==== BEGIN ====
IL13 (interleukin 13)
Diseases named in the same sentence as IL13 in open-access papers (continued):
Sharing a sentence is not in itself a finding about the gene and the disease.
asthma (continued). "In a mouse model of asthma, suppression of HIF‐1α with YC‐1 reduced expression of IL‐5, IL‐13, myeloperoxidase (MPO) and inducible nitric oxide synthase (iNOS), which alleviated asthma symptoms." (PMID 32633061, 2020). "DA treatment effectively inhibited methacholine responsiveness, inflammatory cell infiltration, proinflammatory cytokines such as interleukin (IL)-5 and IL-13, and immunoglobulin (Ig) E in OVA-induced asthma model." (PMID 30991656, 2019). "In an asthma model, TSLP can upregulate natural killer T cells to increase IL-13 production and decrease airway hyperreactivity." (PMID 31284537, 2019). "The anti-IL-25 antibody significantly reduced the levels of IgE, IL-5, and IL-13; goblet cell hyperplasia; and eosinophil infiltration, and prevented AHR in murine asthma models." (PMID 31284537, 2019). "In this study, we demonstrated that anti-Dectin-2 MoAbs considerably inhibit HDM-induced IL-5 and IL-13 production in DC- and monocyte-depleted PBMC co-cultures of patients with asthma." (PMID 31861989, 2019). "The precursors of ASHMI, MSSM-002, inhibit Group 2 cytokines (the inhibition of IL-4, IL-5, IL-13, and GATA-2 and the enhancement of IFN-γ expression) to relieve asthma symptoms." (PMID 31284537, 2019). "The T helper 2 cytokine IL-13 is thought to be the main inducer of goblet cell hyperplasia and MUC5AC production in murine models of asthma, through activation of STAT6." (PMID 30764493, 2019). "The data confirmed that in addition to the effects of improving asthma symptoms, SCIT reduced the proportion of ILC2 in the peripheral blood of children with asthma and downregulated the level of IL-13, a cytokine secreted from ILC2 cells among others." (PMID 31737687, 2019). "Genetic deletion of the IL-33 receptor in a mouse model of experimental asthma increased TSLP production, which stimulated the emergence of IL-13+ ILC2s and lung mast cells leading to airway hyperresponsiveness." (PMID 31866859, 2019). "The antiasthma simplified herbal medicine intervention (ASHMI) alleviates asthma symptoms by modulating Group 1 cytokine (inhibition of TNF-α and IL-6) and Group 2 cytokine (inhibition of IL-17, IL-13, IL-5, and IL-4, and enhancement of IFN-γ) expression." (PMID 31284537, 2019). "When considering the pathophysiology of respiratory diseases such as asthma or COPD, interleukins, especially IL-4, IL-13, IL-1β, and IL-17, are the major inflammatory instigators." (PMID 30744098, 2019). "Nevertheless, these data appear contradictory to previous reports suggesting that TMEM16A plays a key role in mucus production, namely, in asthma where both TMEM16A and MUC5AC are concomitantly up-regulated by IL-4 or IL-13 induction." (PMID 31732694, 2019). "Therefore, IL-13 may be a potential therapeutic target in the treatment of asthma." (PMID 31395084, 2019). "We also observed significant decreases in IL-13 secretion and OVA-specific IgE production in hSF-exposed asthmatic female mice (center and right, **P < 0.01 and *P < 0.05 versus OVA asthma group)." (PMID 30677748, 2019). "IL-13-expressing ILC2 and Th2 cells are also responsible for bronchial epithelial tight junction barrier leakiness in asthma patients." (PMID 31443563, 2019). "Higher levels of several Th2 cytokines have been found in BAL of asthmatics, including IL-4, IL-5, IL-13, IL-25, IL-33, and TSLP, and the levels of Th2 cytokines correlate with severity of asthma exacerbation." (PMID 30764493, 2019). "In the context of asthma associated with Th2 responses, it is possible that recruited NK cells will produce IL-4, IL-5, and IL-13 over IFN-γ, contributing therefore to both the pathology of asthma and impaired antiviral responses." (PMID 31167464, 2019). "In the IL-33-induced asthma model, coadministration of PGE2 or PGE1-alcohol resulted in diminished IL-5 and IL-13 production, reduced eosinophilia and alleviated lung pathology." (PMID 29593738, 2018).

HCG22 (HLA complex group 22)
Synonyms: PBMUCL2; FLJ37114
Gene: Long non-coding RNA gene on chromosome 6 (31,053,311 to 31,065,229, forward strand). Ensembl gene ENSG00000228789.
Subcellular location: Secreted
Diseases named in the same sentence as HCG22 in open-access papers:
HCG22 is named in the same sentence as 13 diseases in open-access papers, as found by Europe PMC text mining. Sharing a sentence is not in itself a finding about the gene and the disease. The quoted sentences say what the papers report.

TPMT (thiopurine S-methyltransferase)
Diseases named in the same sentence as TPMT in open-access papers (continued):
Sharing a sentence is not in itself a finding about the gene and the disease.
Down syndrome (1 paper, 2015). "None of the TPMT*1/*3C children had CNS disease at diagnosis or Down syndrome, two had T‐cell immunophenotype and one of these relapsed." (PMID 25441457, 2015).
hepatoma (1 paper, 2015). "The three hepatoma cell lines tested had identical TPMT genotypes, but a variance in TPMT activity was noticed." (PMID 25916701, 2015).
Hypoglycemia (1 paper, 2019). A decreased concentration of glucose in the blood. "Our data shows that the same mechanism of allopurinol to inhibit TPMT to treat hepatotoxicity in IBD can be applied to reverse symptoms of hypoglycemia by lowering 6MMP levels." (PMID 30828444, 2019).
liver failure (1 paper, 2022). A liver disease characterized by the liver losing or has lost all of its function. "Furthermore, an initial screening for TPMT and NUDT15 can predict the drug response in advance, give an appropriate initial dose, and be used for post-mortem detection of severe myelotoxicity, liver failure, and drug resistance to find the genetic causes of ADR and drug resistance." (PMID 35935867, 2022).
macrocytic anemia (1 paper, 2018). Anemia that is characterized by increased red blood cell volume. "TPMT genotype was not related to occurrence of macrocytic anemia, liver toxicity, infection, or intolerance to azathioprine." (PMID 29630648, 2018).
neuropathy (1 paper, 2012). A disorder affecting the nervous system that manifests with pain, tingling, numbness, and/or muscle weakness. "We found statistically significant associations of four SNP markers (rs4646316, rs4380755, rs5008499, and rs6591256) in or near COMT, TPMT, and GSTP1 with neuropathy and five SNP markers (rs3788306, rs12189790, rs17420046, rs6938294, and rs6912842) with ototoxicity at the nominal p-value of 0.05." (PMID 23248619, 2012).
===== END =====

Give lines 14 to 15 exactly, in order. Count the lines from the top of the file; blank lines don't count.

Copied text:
Down syndrome (1 paper, 2015). "None of the TPMT*1/*3C children had CNS disease at diagnosis or Down syndrome, two had T‐cell immunophenotype and one of these relapsed." (PMID 25441457, 2015).
hepatoma (1 paper, 2015). "The three hepatoma cell lines tested had identical TPMT genotypes, but a variance in TPMT activity was noticed." (PMID 25916701, 2015).